MADISON, Wisc. — A city in Wisconsin that is the home of a prominent atheist activist organization has passed a law that adds “non-religion” to its non-discrimination statutes.
Madison ordinance author Anita Weier told reporters that the proposal did not arise of out any instances of actual discrimination against atheists, but rather was simply birthed out of her belief that non-belief should be included in city protections.
“It just seems to me that religion has spread into government more than I feel comfortable with,” she said. “It just occurred to me that religion was protected, so non-religion should be, too.”
However, atheists in the city testified before council in support of the move, claiming experiences with discrimination in child custody battles and employment, among other issues.
“[P]eople in my student group, for example, are very hesitant to be honest about their lack of belief in God out of fear that they are going to be discriminated against in employment opportunities,” Chris Calvey, the former president of Atheists, Humanists and Agnostics, told Raw Story. “If that came up in a job interview, that’s held against them.”
Todd Steifel, president of Openly Secular, told the Associated Press that he believes there is a stigma against atheists in America.
“People have been raised being told that atheists are evil and they eat babies and they can’t be trusted,” he said.
The inclusion, which passed unanimously, now provides protections to atheists in employment and housing, as well as public accommodations, alongside protections for sex, race, religion, national origin or ancestry, age, handicap/disabled, marital status, citizenship status, gender identity and political beliefs.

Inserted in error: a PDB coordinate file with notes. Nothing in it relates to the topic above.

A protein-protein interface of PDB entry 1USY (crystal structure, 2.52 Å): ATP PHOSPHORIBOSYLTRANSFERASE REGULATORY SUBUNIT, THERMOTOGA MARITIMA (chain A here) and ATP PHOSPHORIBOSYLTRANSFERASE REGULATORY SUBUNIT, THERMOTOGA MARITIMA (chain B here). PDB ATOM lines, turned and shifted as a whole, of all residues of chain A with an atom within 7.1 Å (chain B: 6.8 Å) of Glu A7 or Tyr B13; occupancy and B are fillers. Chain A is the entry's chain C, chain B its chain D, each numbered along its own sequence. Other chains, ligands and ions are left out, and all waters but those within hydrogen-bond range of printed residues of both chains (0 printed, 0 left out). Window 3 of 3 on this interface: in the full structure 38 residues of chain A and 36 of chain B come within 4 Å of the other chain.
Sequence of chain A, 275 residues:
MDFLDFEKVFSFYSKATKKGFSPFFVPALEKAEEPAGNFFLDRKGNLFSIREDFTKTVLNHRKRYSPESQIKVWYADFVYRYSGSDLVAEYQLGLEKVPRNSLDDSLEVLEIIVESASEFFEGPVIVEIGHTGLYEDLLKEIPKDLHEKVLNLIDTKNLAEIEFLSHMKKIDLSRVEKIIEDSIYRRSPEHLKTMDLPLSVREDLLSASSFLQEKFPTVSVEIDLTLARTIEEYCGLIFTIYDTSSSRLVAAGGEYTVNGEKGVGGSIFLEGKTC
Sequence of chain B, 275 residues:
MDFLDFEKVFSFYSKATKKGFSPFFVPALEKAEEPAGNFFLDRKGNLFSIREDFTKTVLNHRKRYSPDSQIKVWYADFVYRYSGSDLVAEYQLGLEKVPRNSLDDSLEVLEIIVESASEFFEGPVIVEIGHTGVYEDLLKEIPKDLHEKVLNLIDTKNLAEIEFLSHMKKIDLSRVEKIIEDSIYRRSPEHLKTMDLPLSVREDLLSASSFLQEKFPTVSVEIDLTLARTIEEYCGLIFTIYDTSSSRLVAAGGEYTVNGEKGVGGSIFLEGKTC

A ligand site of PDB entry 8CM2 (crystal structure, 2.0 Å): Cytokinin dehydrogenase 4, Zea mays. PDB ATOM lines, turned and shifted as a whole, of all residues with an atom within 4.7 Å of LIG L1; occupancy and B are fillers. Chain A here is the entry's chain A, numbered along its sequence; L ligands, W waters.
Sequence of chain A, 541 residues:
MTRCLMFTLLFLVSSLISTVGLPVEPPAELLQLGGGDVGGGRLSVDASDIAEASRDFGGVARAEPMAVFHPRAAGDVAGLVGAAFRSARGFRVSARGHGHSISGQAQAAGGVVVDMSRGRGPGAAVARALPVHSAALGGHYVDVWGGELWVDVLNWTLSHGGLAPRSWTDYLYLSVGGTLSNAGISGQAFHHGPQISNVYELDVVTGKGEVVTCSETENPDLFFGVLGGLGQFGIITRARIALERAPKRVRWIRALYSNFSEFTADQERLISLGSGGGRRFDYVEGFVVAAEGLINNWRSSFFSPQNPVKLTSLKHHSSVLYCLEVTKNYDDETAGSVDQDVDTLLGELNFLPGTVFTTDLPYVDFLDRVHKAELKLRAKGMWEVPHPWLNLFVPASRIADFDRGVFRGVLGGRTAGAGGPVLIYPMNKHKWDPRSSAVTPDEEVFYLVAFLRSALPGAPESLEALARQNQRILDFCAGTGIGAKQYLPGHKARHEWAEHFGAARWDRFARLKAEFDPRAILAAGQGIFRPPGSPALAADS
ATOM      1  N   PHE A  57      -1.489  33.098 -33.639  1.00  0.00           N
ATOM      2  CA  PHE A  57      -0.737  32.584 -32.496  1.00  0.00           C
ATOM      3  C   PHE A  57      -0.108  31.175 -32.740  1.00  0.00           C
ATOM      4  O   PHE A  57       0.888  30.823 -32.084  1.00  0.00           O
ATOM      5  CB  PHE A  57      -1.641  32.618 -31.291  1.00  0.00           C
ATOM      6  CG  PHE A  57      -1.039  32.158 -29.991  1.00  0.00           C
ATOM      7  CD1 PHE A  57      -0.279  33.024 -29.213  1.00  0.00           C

However, others state that they believe the inclusion was unnecessary, especially since Madison is considered to be the hub of atheism as it is the home of the nationally-recognized activist group Freedom from Religion Foundation (FFRF).
“I don’t understand why they would add this to that litany of protections in Madison, of all places,” said Julaine Appling, the president of Wisconsin Family Action. “I thought this was an April Fools’ joke.”
“[I]n principle there’s nothing wrong with banning discrimination against atheists. After all, we don’t want anyone facing discrimination,” also stated Jazz Shaw of HotAir.com “But were atheists really facing all that much public condemnation and denial of their rights? … [A]re atheists being denied jobs or rides on public transportation based on their (lack of) belief? … Nobody is going to force you to go to church.”
“More to the point, are atheist photographers, bakers and florists being forced to participate in Christian weddings?” he added. “It seems like they shouldn’t be able to refuse such a request based on recent court cases, right?”
Christine Rousselle at Town Hall posited that such non-discrimination laws might as well include every type of person possible.
“At what point does an ordinance become so broad that it effectively renders itself useless?” she asked.